Curious to know what the recent ISTSS conference was all about? Many thanks to Yoki Mertens for this reflection on the meeting!
It is early morning in a freezing-cold Boston and Judith Herman presents as the first keynote speaker of the 35th Annual Meeting of the International Society of Traumatic Stress Studies (ISTSS). One might assume the organizers scheduled it this way to ensure everybody arrives on time and it worked: The room is filled with over 1,700 attendees, more than ever before. It’s been 27 years since Judith Herman published her renowned book “Trauma and Recovery” and introduced the concept of complex PTSD. Back then, the New York Times called it “one of the most important psychiatric works to be published since Freud”.
The prevailing question of this annual meeting is: How far has trauma research, trauma therapy, and policies come in helping individuals with (complex) PTSD recover in the past decades? And which paths to take to move forward? After three days of attending symposia, panels, and poster sessions, it can be convincingly stated that steep progress has been made. Meanwhile, some challenges are left to be solved for the current generation of trauma researchers and clinicians. Continue reading
This is a post by Joanne Mouthaan. As a PhD candidate, Joanne conducted a large prospective longitudinal trial of mental health in traumatic injury patients in Amsterdam. Now in the final stage of her thesis, she is working as a lecturer at the Department of Clinical and Health Psychology of Leiden University, The Netherlands.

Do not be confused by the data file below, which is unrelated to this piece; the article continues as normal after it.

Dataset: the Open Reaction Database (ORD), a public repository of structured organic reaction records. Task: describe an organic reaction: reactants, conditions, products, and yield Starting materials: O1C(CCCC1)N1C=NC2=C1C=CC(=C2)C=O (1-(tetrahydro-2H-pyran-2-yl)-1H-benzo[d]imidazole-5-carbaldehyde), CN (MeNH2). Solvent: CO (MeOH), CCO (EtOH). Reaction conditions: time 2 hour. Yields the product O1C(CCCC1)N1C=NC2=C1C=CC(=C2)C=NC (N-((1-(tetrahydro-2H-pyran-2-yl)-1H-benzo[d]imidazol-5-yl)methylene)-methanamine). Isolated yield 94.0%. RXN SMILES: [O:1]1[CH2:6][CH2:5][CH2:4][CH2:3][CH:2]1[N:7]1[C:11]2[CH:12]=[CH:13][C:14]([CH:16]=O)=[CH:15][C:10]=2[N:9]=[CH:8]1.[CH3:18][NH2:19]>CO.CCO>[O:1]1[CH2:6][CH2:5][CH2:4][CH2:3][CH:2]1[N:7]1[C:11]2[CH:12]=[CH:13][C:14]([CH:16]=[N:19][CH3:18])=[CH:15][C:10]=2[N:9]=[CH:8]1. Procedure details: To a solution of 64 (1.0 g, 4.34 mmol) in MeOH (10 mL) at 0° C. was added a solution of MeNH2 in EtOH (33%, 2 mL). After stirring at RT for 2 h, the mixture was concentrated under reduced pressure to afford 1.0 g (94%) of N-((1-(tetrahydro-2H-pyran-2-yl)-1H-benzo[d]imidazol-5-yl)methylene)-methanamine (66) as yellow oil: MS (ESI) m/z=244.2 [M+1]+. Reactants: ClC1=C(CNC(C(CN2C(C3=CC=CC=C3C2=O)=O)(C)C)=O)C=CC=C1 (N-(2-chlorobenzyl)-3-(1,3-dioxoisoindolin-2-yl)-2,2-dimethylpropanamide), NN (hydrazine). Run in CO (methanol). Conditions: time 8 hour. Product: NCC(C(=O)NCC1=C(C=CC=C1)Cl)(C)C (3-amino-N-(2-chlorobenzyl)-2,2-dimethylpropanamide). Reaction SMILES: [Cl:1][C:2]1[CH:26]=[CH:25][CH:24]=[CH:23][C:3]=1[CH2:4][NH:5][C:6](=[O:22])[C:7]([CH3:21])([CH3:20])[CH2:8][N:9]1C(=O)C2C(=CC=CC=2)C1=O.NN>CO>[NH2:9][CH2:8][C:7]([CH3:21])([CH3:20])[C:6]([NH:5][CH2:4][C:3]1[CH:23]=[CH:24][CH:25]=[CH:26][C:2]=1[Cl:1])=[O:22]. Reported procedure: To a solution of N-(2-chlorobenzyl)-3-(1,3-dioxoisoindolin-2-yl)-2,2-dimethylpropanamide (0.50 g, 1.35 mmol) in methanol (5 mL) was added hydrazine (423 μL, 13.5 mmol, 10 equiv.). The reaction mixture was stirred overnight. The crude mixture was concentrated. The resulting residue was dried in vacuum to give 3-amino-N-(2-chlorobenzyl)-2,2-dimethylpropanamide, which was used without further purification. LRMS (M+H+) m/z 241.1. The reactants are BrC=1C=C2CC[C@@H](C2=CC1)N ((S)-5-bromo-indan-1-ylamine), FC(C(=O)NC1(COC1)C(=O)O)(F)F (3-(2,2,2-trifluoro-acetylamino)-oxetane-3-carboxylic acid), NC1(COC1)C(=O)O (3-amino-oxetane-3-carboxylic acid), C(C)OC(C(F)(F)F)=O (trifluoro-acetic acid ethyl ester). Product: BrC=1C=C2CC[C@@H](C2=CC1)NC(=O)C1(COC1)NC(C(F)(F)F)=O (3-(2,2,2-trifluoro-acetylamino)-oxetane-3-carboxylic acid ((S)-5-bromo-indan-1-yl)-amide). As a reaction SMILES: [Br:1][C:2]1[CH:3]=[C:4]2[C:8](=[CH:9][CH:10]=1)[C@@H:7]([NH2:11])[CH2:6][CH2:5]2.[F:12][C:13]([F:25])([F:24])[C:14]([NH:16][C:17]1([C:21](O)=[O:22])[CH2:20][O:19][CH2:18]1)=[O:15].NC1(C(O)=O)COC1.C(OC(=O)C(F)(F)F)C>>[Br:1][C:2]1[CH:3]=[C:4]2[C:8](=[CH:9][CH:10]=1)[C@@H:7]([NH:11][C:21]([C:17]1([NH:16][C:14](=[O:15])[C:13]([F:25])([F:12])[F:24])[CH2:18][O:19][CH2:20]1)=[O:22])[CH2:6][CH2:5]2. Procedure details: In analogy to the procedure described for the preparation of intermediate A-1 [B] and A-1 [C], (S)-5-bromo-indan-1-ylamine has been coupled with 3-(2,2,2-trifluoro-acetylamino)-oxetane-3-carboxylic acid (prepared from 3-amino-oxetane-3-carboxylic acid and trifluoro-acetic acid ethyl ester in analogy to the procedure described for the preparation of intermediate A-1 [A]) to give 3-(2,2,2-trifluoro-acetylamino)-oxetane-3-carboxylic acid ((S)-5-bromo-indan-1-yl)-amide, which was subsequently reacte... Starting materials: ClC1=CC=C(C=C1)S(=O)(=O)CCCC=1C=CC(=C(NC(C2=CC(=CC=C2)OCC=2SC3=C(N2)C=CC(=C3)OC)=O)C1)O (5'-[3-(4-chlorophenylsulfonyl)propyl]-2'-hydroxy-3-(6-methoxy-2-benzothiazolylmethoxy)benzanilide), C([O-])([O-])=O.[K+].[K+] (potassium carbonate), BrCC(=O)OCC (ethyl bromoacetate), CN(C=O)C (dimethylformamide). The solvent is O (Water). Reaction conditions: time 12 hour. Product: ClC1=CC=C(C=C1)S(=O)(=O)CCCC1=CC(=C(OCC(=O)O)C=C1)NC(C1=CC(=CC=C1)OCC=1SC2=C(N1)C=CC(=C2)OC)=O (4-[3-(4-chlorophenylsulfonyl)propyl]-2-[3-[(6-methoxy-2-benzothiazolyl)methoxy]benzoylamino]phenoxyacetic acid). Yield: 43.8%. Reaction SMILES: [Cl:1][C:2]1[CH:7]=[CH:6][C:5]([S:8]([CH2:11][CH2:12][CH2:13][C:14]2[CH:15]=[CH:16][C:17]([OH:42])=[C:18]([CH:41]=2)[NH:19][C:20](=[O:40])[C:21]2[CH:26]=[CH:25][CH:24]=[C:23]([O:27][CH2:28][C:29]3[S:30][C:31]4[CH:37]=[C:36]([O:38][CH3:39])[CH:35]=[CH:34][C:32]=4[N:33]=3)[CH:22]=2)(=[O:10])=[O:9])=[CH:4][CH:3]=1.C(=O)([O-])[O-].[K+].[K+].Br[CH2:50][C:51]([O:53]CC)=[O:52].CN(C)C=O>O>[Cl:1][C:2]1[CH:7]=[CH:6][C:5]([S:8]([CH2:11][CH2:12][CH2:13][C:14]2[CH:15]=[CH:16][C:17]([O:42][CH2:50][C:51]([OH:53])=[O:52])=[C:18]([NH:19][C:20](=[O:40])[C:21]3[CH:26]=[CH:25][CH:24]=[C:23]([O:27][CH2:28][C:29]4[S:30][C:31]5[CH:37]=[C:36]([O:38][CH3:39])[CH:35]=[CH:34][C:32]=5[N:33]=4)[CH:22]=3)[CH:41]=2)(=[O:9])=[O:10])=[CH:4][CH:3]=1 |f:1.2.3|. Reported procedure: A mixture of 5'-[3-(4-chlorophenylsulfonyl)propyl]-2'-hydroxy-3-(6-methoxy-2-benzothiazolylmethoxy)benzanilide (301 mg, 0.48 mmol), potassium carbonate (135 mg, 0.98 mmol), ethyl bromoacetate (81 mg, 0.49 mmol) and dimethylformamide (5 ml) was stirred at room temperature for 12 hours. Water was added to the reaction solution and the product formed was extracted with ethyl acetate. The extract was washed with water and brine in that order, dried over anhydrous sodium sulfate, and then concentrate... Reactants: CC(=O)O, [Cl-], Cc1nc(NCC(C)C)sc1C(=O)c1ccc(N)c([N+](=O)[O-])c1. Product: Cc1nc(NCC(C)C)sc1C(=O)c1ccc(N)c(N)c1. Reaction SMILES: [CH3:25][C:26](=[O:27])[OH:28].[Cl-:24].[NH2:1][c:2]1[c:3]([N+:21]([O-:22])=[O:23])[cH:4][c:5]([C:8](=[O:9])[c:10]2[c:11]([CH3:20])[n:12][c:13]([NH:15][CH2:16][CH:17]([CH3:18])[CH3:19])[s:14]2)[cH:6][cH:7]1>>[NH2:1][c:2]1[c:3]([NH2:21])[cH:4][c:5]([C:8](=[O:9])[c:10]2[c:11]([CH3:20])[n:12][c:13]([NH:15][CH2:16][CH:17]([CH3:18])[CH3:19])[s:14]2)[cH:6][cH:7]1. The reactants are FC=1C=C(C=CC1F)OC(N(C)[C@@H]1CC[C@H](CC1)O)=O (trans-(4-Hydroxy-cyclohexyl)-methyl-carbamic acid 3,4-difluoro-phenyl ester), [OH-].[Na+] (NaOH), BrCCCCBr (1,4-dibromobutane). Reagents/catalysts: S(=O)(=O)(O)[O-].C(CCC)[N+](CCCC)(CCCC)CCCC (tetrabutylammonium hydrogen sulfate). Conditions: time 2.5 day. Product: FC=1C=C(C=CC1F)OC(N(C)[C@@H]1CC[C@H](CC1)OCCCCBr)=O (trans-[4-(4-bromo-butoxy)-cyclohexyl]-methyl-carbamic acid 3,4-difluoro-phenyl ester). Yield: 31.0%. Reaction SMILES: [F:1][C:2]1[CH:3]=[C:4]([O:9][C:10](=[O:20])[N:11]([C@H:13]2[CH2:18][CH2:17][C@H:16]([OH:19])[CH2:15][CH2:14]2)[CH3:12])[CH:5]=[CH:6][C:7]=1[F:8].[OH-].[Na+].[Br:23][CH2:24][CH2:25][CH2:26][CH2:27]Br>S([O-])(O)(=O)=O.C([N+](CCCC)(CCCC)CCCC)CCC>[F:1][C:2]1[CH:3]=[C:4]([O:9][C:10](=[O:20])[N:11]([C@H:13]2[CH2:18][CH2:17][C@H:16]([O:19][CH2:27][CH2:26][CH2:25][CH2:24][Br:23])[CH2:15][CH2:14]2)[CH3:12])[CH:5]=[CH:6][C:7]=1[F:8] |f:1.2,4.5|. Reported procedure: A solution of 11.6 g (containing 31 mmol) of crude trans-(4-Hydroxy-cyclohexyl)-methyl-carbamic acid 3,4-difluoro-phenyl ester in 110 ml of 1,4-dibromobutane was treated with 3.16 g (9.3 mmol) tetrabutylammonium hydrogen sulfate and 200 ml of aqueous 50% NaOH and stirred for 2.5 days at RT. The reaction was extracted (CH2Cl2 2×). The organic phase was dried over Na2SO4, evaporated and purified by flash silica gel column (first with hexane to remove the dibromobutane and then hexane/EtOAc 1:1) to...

Our team’s goal is to gain more insight into a) the incidence and development of mental health problems after injury, b) possible bio/psycho/social factors contributing to these problems, and c) prevention of mental health problems by intervening early. From 2005 to 2010, we recruited approximately 900 patients from two level-1 trauma centers (the Academic Medical Center and the VU University Medical Center). Regarding the issue of prevention, we developed a web-based early psychological intervention called Trauma TIPS, the main subject of this post.
Traumatic injury and PTSD
Around the world, traumatic injury is one of the most common traumatic events, accounting for 9% of global mortality. Because of its high incidence, injuries cause millions of people to experience (temporary or permanent) disabilities on a yearly basis, including mental health problems (see http://www.who.int/topics/injuries/en/). PTSD develops in 10-20% of injury patients. Therefore, prevention of PTSD has been mentioned by some as the holy grail of trauma research. Continue reading